Some thoughts on how opera still resonates in modern times.
Today marked the final performance by the Dallas Opera of Erich Korngold’s “Die tote Stadt”, a rarely performed and largely underappreciated work. Only four companies in the USA have ever mounted it since its premiere in 1920, and it only debuted in Australia in 2012. It’s a difficult opera to mount, in part due to its large orchestral requirement and the severe demands placed on the principal singers. Nonetheless it is an amazing piece that should be experienced. Korngold in many ways can be considered the father of cinematic music, and his prowess is on full display in this work.
As an example, here’s the baritone Thomas Hampson singing Fritz’s aria from Act 2:
Like any good opera, the plot itself is a bit strange. The following video (by fizzylimon) sums it up in a very tongue in cheek fashion:
Comedic interpretations aside, some scholars have argued that the themes of yearning and grief in the opera are an allegory to decline of Europe and of empire, and the comparisons have some merit. However, I would like to believe that there is a better and perhaps more obvious allegory, one that is more timeless in its content.
To me, Die tote Stadt is about a breakup. And it’s for anyone who has ever been through a breakup.
It is true that Die tote Stadt is literally about a breakup in the sense of Marie’s death, but the emotional journey of Paul is more universal.
Let’s face it, we’ve all been through the emotional rollercoaster at the loss of love. We alternate between love and hate of ourselves and our beloved, feel shame at our inability to move on, and have fear of a lonely existence. Paul’s dream represents the inward journey that we all take in overcoming the past and moving onward.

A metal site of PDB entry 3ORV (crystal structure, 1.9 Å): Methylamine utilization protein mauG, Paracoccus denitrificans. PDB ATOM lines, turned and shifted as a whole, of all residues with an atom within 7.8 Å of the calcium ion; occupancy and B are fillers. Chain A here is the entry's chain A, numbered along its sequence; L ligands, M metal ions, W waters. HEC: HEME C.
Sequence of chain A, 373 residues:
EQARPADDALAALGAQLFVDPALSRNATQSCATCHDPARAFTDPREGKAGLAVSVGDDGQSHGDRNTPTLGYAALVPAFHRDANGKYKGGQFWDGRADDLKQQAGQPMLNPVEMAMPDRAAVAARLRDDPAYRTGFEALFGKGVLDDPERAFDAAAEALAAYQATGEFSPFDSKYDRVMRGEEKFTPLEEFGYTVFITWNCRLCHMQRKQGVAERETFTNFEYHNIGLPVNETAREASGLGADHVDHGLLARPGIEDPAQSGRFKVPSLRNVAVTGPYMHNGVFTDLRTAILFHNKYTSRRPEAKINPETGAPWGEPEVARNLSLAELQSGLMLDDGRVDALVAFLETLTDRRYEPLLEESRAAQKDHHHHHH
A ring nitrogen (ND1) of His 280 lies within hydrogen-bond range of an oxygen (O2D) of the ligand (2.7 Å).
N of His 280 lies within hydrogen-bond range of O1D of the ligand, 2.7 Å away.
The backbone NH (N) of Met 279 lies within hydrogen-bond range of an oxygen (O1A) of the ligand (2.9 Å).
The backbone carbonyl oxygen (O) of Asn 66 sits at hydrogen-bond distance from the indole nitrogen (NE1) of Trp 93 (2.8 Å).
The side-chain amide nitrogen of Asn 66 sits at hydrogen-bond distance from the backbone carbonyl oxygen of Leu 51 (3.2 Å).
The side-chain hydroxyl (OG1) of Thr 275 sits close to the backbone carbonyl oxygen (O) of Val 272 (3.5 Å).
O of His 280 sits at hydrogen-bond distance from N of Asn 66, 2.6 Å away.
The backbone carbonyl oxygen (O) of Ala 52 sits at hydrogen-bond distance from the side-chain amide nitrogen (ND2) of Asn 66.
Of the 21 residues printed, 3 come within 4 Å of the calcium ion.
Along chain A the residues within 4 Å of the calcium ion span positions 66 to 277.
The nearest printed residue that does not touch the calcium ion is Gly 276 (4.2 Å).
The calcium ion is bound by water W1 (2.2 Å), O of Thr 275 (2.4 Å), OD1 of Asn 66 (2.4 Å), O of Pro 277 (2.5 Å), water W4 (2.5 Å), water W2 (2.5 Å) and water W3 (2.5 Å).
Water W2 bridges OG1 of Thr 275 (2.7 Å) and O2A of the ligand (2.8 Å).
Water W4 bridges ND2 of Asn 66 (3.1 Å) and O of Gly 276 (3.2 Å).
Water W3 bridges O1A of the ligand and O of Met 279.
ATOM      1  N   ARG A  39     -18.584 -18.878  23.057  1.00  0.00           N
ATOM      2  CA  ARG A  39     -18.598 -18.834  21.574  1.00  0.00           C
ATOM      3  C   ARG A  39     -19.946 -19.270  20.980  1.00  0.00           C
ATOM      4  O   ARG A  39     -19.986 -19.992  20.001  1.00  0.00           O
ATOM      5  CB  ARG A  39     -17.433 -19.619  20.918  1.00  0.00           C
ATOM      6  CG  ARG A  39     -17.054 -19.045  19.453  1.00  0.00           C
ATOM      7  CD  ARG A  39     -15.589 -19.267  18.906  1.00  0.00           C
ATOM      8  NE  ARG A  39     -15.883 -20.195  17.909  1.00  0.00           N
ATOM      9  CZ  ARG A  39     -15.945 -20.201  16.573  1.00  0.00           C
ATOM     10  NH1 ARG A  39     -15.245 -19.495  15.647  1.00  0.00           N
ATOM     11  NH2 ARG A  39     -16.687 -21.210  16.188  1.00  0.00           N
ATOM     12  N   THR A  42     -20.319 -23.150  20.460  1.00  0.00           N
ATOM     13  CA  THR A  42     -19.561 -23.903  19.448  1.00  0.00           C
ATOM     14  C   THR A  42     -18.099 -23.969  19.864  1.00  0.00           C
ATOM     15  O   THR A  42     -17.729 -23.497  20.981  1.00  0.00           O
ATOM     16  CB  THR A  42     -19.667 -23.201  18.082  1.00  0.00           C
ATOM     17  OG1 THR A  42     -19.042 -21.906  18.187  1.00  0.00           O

More literally, some of us have even had the Marie/Marietta experience, seeing someone that resembles our former love. Some of us may have even attempted relationships based purely on this similarity (this was actually the plot of an episode of Friends), usually with the harsh realisation that the new person is not the same as the old.
What does this have to do with the importance of opera as an art form?
Opera, and more broadly, music, acts as a touch point for emotional expression. It is a means of catharsis, a way of reassuring us that the world is not silent to our plight. We relate to it and gain strength from it by knowing that someone else somewhere has felt the same emotions and knows what we have felt, be it joy or sadness.
The stories of opera are generalisations and abstractions of the stories of our lives. Opera distills stories into to bare emotions. Often the strangeness of a plot (see above video) is the result of necessary concessions to this distillation.
As a point, most operas can be summed up in a single emotion. Carmen is about obsession. Eugene Onegin is about regret. Zauberflöte – enlightenment. La Boheme – helplessness. Rigoletto – revenge. Madama Butterfly – hope (albeit false).
Die tote Stadt is about grief.
And we have all grieved. That’s why it resonates with us, and the fusion of music, song, acting, dance and visual spectacle all serve to amplify these emotions. Korngold’s intense use of the orchestra mirrors the intensity of grief itself. And through it we are able to act out our grief for what we have lost, and like Paul, move onward.
The emotional resonance of this opera, combined with the magnificent music and singing has made it into one of my favourite operas of all time. Whilst nothing to my mind tops Verdi’s Rigoletto (a topic for another time), this comes close. Do yourself a favour and see it if you can.
It's a rare gem.
On a completely different topic, Monday will mark a year since I first visited Texas. How time flies.
Also, there probably won't be a blog post next week, since I'll be at the World MBA Rugby Championships in Danville, Virginia playing for the SMU Cox XV.
Observations on music, coffee, and the occasional controversial thought.
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